Ever since Borgo Egnazia won title for Hotel of the Year 2016 by Virtuoso, the region of Puglia has been pegged on the map. Once a holiday destination for Italian families and friends, the heel of the country is picking up pace. While culture, history and architecture abound, it will be hard to resist those dips in the sea. Head to the shores of Ostuni, Gallipoli and the beach of Alimini in Otranto, where you will feel as if you're in the Maldives. As a matter of fact, you may also want to visit a beach that goes by the name, 'The Maldives of Salento' in Santa Maria di Leuca.
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The beaches on this resort island are marvelous, clean and pristine. The highlight of any visit to Sardegna lies perhaps, in search of the beaches where you can bask in the open air, all day long. Some of the best coasts are found in the southern tip of Sardegna island, from Pula to Chia and westwards passing Spiaggia delle Dune (Dune Beach) towards the tiny island of Sant’Antioco. While this part of the island offers less nightlife, the beauty is second to none. This is the more rustic side of Sardegna but if you’re sailing around the island on holiday, getting to the buzzing nightlife in the north is a short cruise and bottle of wine away.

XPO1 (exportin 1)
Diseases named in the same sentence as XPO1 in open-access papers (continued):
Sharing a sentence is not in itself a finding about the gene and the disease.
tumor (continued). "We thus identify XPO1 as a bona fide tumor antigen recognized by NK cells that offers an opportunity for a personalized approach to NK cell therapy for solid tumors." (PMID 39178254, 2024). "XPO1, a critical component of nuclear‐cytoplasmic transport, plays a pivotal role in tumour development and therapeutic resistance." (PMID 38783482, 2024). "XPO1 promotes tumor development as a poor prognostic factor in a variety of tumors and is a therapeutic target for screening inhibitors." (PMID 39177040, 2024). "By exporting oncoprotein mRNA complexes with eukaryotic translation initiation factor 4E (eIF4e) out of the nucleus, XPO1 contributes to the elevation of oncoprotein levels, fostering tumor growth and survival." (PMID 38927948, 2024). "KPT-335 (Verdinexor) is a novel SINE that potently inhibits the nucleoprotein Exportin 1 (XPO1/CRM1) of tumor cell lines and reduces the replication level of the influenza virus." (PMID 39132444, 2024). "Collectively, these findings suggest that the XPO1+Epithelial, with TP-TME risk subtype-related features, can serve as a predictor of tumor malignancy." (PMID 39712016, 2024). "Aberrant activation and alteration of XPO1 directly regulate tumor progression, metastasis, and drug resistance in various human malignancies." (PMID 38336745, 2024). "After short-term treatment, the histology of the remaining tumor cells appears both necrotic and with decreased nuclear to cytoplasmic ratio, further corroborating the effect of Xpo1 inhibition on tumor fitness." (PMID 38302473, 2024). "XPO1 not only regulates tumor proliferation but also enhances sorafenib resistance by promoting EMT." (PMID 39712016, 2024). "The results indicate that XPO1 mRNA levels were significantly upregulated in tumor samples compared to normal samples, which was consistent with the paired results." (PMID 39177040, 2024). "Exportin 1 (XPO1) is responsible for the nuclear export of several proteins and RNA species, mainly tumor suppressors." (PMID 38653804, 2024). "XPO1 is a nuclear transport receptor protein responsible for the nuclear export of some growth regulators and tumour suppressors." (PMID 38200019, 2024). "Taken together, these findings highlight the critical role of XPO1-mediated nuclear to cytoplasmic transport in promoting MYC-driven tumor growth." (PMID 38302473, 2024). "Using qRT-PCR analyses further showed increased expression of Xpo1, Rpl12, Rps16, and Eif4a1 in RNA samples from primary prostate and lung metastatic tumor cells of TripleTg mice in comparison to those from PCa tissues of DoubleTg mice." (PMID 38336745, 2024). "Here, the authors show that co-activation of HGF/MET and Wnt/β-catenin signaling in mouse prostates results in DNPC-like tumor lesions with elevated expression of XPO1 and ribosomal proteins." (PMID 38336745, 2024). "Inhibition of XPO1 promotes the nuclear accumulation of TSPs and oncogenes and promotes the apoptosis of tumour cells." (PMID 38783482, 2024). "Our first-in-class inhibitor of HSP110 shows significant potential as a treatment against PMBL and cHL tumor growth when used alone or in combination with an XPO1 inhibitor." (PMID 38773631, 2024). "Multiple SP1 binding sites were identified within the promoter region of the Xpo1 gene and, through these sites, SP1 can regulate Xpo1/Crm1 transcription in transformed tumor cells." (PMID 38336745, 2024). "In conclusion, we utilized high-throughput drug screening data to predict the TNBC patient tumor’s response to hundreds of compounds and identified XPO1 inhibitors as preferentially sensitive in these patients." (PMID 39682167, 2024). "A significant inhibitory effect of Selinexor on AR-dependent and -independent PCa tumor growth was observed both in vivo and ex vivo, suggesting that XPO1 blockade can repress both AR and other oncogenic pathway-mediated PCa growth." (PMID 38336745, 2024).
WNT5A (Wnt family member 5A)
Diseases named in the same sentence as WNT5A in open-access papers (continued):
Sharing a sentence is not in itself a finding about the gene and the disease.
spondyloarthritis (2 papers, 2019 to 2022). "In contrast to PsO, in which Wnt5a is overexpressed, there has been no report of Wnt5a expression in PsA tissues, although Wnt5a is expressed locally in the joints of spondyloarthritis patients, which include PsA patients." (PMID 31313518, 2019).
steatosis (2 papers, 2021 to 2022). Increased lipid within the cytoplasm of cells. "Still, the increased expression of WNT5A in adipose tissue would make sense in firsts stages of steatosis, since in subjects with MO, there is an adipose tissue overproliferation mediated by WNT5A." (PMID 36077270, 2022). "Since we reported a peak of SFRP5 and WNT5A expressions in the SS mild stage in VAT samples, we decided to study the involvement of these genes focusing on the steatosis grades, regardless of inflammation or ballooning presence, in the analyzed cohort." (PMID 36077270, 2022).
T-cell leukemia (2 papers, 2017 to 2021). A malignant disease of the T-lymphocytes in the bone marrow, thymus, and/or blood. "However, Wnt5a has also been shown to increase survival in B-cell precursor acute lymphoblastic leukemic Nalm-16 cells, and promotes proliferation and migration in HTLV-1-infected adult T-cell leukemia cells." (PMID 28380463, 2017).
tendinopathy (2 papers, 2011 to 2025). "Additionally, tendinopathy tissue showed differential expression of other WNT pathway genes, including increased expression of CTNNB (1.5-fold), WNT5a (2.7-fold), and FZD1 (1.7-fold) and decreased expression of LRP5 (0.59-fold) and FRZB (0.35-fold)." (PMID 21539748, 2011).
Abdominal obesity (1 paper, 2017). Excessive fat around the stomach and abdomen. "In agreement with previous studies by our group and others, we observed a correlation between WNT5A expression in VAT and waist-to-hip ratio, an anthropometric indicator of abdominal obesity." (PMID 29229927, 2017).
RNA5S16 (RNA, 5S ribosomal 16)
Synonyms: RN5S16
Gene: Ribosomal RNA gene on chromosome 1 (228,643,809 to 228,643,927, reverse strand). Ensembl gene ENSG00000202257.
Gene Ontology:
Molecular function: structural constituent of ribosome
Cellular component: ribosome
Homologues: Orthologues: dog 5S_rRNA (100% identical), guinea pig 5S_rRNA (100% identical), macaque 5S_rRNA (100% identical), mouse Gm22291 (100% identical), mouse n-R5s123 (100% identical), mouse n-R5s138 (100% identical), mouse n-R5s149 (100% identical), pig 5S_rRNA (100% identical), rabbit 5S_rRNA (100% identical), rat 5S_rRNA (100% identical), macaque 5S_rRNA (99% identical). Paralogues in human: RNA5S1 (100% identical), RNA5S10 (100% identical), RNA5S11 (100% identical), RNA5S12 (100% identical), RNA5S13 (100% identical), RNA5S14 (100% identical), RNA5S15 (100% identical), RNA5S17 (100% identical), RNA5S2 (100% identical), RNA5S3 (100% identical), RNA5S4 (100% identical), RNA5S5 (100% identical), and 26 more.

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At the other end of the boot is Calabria, perhaps Italy’s lesser-known tourism region. Even so, Calabria is home to some wonderful towns and seashores that Italians love to call home during the summer – places you will never hear about unless you’re personally invited by friends. Head to the town of Tropea for a long weekend, and immerse yourself in a nice mix between mountainside villages and gorgeous, aquamarine waters. There are plenty of activities on offer, most of which genuinely revolve around food but at least you can walk to the restaurant and back - and head back to the beach for a swim.
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If you’re planning to travel across the glorious Tuscan region this spring, and your itinerary includes lots of historic villages and wineries, then you're in for a real surprise. On either side of the region lie some great beaches that make for a great exuse to check out, relax and unwind. Cala Piccola is one of the favourites among Italians, as well as Cala di Forno, and Spiaggia di Sansone located on the Island of Elba. The beaches are perfect for families, friends and singles, with restaurants on the seaside that serve fresh seafood and wine. These spots will open up a whole new perspective to Tuscany.
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Known as the Italian Riviera, Liguria is home to deep blue, unspoiled beaches, and while Italians prefer to crunch their toes in soft sands of southern Italy and leave the pebbled shores behind, there are several beaches in Liguria that are still welcoming and offer a soft landing. Classic to Italy is the beautiful Paraggi Beach which resembles a hideout shore in Thailand. Head west to the shores of Capo Noli, San Fruttoro Bay, Varigotti, Tellaro & Fiascherino and Balzi Rossi, which kisses the border with France.